Build Your Life on the Mercies of God

I appeal to you therefore, brothers, by the mercies of God, to present your bodies as a living sacrifice, holy and acceptable to God, which is your spiritual worship. Do not be conformed to this world, but be transformed by the renewal of your mind, that by testing you may discern what is the will of God, what is good and acceptable and perfect.

My aim in this message is that you would be encouraged by God and enabled by his Spirit to build your life on the mercies of God revealed in Jesus Christ. There are two parts to this aim: 1) that you would build your life on something; 2) and that you would build it on the mercies of God revealed in Christ. I see those two things in the first half of verse 1 of Romans 12. It says, “I appeal to you therefore, brothers, by the mercies of God. . . .”

1. Build Your Life on Something

First, my aim — the aim of this passage — is that you would build your life on something. The second part of the aim is that your life be built on God’s mercy, but let’s not go there yet. Let’s stay right here and make a very important point: The Christian life is built on something. Where do I get this, and what do I mean? I get it from the word “therefore,” and I mean that all your behavior and emotions and thoughts should be based on God-revealed truth in the Bible.

The Word “Therefore”

Consider the word “therefore” in verse 1: “I appeal to you therefore, brothers, by the mercies of God.” That’s a very important word. There is a whole worldview in that word. How do we use this word? Two examples: “On April 28 the church voted 315 yes to 39 no to move ahead with the vision of Treasuring Christ Together and the Mounds View Campus; therefore, in two weeks we will purchase a new campus.” “Therefore” means that the action to buy is built on something, namely a strong affirmation from the church to move forward with this vision. It’s not arbitrary. It doesn’t come out of nowhere. It has foundations. Years of reflection and refinement and prayer and searching the word of God. Months of planning and working and discussing. Finally, some exciting fine-tuning with the input of God’s people. And then a strong vote of affirmation. Therefore — and only therefore—we move ahead. Our actions as a church are built on something.

Or consider this true story from last week in Fortaleza, Brazil, where one of our teams is building a church. This is another example of what “therefore” means. Linda Oatley, one of our missionaries to street kids in Rio de Janeiro goes with Noël and Talitha from Rio to Fortaleza to join our team a week ago. Linda gives her testimony to the women of the church telling how she had wanted to be a missionary from the time she was younger. Her husband was never interested. In the end he abandons her and divorces her. After a long and serious wrestling she decides as a single woman, now 50, that she would give her life to needy children in missions. The women were deeply moved.

The next morning in a women’s gathering the pastor’s wife stood and with tears said, “My husband has always wanted to be a missionary to Chile, but I have refused. Now Linda’s testimony has broken down all my objections and changed my heart, and therefore, I am willing to go.” Therefore! This new turn in her life is built on something. It didn’t come out of nowhere. It has roots. It has a foundation in the truth and faithfulness of God that she saw in Linda Oatley’s life.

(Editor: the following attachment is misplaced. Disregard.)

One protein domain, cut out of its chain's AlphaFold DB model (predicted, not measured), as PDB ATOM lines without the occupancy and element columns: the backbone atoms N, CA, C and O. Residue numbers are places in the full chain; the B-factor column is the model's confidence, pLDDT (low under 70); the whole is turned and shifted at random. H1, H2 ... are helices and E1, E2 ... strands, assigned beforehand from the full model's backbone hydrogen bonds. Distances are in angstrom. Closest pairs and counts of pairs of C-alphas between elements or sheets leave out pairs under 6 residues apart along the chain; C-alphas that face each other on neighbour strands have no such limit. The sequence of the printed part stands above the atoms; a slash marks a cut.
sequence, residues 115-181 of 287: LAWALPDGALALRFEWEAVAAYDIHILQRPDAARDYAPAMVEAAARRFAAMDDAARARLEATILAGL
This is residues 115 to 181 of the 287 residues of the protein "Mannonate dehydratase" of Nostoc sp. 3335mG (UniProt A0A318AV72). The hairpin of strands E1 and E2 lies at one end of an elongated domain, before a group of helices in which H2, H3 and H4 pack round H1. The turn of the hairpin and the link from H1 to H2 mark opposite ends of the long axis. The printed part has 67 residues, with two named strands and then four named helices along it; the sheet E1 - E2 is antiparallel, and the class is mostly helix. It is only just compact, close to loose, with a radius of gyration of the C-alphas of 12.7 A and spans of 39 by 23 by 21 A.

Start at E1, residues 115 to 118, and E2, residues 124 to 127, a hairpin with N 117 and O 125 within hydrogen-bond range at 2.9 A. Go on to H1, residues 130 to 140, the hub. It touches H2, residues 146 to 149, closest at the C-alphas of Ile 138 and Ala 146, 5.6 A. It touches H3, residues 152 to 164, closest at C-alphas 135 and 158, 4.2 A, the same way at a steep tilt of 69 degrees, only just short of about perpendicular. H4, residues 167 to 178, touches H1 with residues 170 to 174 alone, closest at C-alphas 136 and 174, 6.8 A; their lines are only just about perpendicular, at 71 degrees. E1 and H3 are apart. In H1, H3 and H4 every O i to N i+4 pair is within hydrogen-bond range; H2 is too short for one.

When Paul says, “I appeal to you therefore, brothers . . .” he is saying: The life I am calling you to live (in Romans 12–16) is built on something. It doesn’t come out of nowhere. It has roots. It has a foundation. Christian living has roots. It has foundation. It has causes and grounds and reasons. And that is no small thing!

For the next five chapters Paul will call us to live a certain way as Christians. And with this word “therefore” he is saying: The foundation we build our lives on is the foundation laid in Romans 1–11. Paul is turning now from doctrine to practice. He is turning from theology to ethics. From what is true about God and Christ and salvation to what we should do — what we therefore should do because of Romans 1–11. Because of all the truth about God and sin and Christ and the cross and the Spirit and faith and justification — because of all that we have seen in Romans 1–11, therefore we are to build our practical lives on this. Paul moves from foundation to application with the word “therefore.” Christian acting and feeling and speaking are not rootless. They have foundation. They are built on something. Paul spent 11 chapters, and we spent six years, laying the foundation for the building of Romans 12–16. If we miss this connection, we miss everything.

Hinduism Has No “Therefores”

This may seem obvious to you. I hope so. But for millions it is not. For example, contrast Hinduism, the religion of hundreds of millions mainly in India. I just read an article this past week by Herbert Hoefer. He wrote:

The proper name of “Hinduism” is “Sanatana Dharma” or ‘the eternal way of life.’ You can have whatever beliefs you like, but you are expected to live out “dharma.” Your religion is expected to participate in the values and customs and organization of society. . . . If a Hindu finds you to be a person of character and propriety, it does not matter to him that much if you have differing theological beliefs. What matters first and foremost is that you are a person of dharma. . . . Within Hinduism itself, one can identify hundreds of different religious traditions. [1]

You can see that Paul’s view of life and the Hindu view of life at this point are radically different. Hinduism does not teach 11 chapters of clear, objective, historical, and spiritual truth about the nature of God, and then say, therefore live the way these truths demand. No, in Hinduism what your objective beliefs are about God are not essential. The Hindu way of life, the dharma, is not preceded by a great therefore rooted in objective truth. There is a whole biblical worldview in this little word, “therefore.” I plead with you to think about it, and embrace it, and to build your life on the great Gospel truths of Romans 1–11 — the mercy of God revealed in Jesus Christ.

The Point of Christianity: To Glorify the Mercy of God in Christ

Let me give you one reason for this and an application. The reason Christianity must build our lifestyle on God’s mercy in Jesus Christ is that the whole point of Christianity is to glorify the mercy of God in Christ. We exist to put the glory of God’s mercy in Christ on display. So Paul spends 11 chapters opening the mercy of God in the work of Christ, and then says, “therefore” build your lives on this. Live a life that shows this! That’s why you exist.

So we say, “Because of God’s mercy revealed in Christ, therefore, I do this and not that. Because of God’s mercy revealed in Christ, therefore I speak this way and not that way. Because of God’s mercy revealed in Christ, therefore I cultivate this kind of emotion and put that kind to death. Because I exist to glorify the mercy of God in Christ, I live this way and not that way.” Christian living is built on something!